Christine, from the movie Christine based on the novel by Stephen King. She was Bad to the Bone. I saw it at the St James Theatre and years later on the TV in my living room. Christine was stylish - I liked the way her radio played 1950s music; I liked her eyelids and the frontal close-ups and the way she flashed her headlights. Christine inflicted a lot of damage but someone had always bashed her up first. I liked her individual antics and her sense of decorum. In one scene the garage door of the workshop folds open and she drives in, looking the worst for wear and with her engine sounding a bit ragged, and puts herself away in her parking space. In spite of the chaotic killing spree she’d just been on, she knew where home was and she stuck to her routine.

My first novel evolved. I would say, don't plan a novel if you can write it intuitively. My second novel is planned from beginning, middle to end. Maybe most novels are a combination of both - although I do think a planned novel is quicker to write.  

Just an ordinary cup of tea.

Carolyn Hawes was born and raised in Westport, a small town on the ‘wild West Coast’ of New Zealand’s South Island. She developed a love of writing as soon as she could read and spell enough words to string together into sentences. At 14 she worked on a book of poetry, and tried to write a novel set in Russia and Central Europe. Eventually she gave up writing, decided to ‘get a real job’ and trained to be a nurse. She had three children, remained in Westport and worked on a history book, Great Expectations: the Colonisation of Buller, published in 2004. 
Following has had freelance articles about the West Coast, history and human-interest columns published in local and big city newspapers. THE FLOATING BASIN is her first novel, a small-town Gothic story centred on a murder inquiry in Westport. Carolyn received a mentorship from the New Zealand Society of Authors while completing the novel. She is now working on a sequel. 

Find Carolyn Hawes on her Facebook page.


Publisher's description
When a body emerges from Westport’s tidal lagoon, local cop Ru Clement is tasked with finding the killer. In a town isolated from any major centres by hundreds of miles of road winding over or around the majestic Southern Alps, there are plenty of secrets. Westport has a rugged history and retains a frontier feel, the kind of place some locals want to escape from, and others escape to. Can Ru untangle why the victim returned to town after so many years, and who wanted him dead? 

The Floating Basin is a finalist for Best First Novel in the 2018 Ngaio Marsh Awards.
Ngaio Marsh Awards judges' comments:
“Hawes has planted her first authorial foot firmly, with a very solid debut. She shows a really good touch for the West Coast setting, and has a nice writing style that flows along pretty effortlessly, as well as a good storytelling sense and feel for dialogue.”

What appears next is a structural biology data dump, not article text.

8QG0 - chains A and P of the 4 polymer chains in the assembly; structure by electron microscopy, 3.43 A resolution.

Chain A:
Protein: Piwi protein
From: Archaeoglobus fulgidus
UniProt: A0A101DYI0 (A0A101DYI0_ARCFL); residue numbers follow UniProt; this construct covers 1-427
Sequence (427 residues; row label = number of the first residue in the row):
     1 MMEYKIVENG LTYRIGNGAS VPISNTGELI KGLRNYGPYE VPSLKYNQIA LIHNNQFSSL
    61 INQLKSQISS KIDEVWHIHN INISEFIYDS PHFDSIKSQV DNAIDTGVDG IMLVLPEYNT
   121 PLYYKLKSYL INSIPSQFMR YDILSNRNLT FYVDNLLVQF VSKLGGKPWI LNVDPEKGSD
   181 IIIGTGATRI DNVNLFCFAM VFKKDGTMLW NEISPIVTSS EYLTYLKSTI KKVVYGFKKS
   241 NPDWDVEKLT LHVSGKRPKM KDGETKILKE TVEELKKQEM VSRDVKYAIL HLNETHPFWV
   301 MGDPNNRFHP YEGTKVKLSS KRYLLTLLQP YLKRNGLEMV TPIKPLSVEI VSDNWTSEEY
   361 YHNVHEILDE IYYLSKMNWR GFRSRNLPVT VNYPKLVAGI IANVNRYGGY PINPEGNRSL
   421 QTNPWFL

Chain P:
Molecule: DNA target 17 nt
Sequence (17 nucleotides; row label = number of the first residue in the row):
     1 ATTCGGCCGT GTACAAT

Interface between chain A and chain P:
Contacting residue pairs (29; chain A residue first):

“I really enjoyed it. I thought Hawes was very good drawing her characters and her use of dialogue was very good and natural. A surprising read.”

Look out for more BEST OF CRIME features coming soon.

Click here to read more BEST OF CRIME features.

BEST OF CRIME with Jesper Stein

Welcome to my latest BEST OF CRIME feature, looking at crime writers' top picks, from their favourite author and fictional detective to their best writing tip. 

Today I'm delighted to welcome 


for his Unrest blog tour

to share his BEST OF CRIME ...

Michael Connelly: the Harry Bosch series. From the debut The Black Echo (1992) to Trunk Music(1997). I love everything Connelly writes, his tight, fat-free style, his sense of plot and timing, his characters and way of showing things about them instead of simply telling the readers. The first six novels in the Bosch series is in my humble opinion the best crime writing around, with the most fascinating, understated and subtle antihero in modern crime.

Chinatown. The movie is a homage to the American noir of Hammett and Chandler and everything works: the plot is surprising, the location is LA at its best – for me, the definitive city of modern crime fiction – the actors, Nicholson, Dunnaway and Huston, all playing such convincing characters. And the dialogue is brilliant. Remember the final sentence which sums up the whole movie: “Forget it, Jake. It’s Chinatown.”

This is tricky, should I be patriotic and say BroenThe Killing? Or maybe Unit One? They are all very good Danish television crime series that I like, but actually I have to go to Sweden for the series that has inspired me the most: Beck. And although I like Peter Haber as Beck, it is his sidekick who makes it for me: the flamboyant, violent and sensitive bully Gunvald Larsson, played fantastically by Michael Persbrandt. A lot of his behaviour and attitude is in my antihero Axel Steen. Crime in television and books is not essentially carried by the plot but by the depths and complexity of the characters. And Gunvald is one of the best.

Hannibal Lecter. In Thomas Harris’ two masterpieces Red Dragon and Silence of the Lambs, Lecter is not really the main fictional killer, but he is a fantastic character even though he is a bit on the fantastical side. “I’m having an old friend for dinner” is one of the funniest and brightest lines that I’ve read. Lecter is probably the most copied fictional character in modern crime, but none of his successors comes close to his level. The only exception is Lars Kepler, who has a serial killer in The Sandman called Jurek Walter and he is really terrifying.